Gill James is a prolific writer and publisher. As well as running Bridge House Publishing, Chapeltown Books and Cafelit (along with Debz Hobbs-Wyatt), Gill has written dozens of books ranging from science fiction (The Tower Trilogy) to historical fiction (The House on Schellberg Street). She has also been a university lecturer in creative writing.
I’ve also interviewed Gill about life as a small publisher. Each genre has its own joys and tribulations when writing it and I wanted to discover more about this from Gill on her historical work.
The link will take you to the Goodreads page for The House on Schellberg Street, where you will find both a summary of the book and reviews. The book is a good introduction into exploring how young Germans at the time leading up to and during World War 2 may well have felt. There is a palpable sense of menace (especially for one of the characters) because I read, knowing more than the characters could have done about the horrors of the Nazi regime.
I love reading history – fact and fiction – but the amount of work to get it right is tremendous. With historical fiction, where the writer has to convey the era, the details must be right (someone will pick you up on it if not).
Also, the era chosen for the historical fiction is almost like a character. You are entering another world (time travel between the pages if you like!) so the era must be set up well enough so there are no jarring notes. The reader must be convinced the historical fiction writer does know their “stuff” and then they will happily follow the story.
There is also the question of putting in enough information to get this across to the reader without “info dumping”. Info dumping is where the writer tells the reader things they need to know in huge blocks of text. It is better to “drip feed” information. People absorb it better and you haven’t bored them!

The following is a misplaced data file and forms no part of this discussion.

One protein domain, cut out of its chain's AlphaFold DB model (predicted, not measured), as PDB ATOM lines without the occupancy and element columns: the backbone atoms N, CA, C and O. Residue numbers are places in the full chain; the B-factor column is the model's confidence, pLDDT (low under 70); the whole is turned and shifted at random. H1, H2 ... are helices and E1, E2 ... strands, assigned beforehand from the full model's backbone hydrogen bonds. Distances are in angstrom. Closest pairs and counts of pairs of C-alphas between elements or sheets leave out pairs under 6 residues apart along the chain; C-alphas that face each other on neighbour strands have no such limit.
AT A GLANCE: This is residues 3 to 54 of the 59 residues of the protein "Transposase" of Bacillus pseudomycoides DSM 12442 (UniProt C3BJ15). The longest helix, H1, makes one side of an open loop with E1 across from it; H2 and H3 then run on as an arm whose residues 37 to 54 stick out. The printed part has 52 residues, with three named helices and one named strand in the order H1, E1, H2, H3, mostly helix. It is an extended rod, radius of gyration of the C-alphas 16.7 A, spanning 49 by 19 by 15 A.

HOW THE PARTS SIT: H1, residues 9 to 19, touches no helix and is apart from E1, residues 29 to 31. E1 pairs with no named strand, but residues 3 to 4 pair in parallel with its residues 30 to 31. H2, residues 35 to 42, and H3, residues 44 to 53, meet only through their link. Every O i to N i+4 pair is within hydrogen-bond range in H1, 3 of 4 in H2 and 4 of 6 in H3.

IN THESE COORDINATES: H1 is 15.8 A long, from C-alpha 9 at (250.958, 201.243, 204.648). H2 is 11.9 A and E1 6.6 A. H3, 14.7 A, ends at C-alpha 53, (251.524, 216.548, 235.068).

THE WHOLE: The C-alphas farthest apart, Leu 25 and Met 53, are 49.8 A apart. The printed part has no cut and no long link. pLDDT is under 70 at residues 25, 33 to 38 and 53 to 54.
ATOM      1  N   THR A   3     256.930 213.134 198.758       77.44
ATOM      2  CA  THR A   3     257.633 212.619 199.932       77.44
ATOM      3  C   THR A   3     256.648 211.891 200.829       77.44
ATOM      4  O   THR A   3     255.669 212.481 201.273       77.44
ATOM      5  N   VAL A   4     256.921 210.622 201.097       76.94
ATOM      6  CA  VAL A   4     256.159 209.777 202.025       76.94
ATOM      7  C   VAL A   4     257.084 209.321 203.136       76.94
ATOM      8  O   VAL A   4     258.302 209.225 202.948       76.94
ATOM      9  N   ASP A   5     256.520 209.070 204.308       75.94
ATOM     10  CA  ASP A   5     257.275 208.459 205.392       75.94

Gill, it’s great to talk to you again and I know The House on Schellberg Street has been a real labour of love for you. So on to the questions.
Tell us why you wrote The House on Schellberg Street and what you hope it will achieve.
I wrote it because my mother-in-law started to write her story in 1981 and was taken from us with cancer before she could finish it. I also had photocopies of an exercise book full of letters written by German girls between 1943 and 1947. These were all in German and had arrived with my mother-in-law late in 1979.
As she read them she began to remember names. These were the girls she had been at school with until she was 13. She left that school in December 1938, thinking she was going to go to a new one in Stuttgart the next term, only to be told a few days later she was Jewish and would be going to England on the Kindertransport in January.
That made it difficult to sell the book to a publisher. “She must have known she was Jewish,” I was told over and over again. No, she didn’t. She was racially Jewish because she had two Jewish grandparents. These two grandparents converted to the Lutheran religion at the beginning of the twentieth century. The family wasn’t very religious anyway. She had no reason to suspect she was Jewish. Fortunately one of the partners at Crooked Cat, my publisher, is German and understands this very well.
The letters were fascinating. Some were very difficult to read. I did learn a lot about the compulsory work experience and war work the girls had to do. I also became aware of some mild indoctrination: the girls really valued the camaraderie being in the girls’ Hitler Youth movement (BDM: Bund Deutscher Mädel) brought. They also developed a heightened sense of duty. In addition they worried about their brothers, fathers and fiancés just like the British girls did.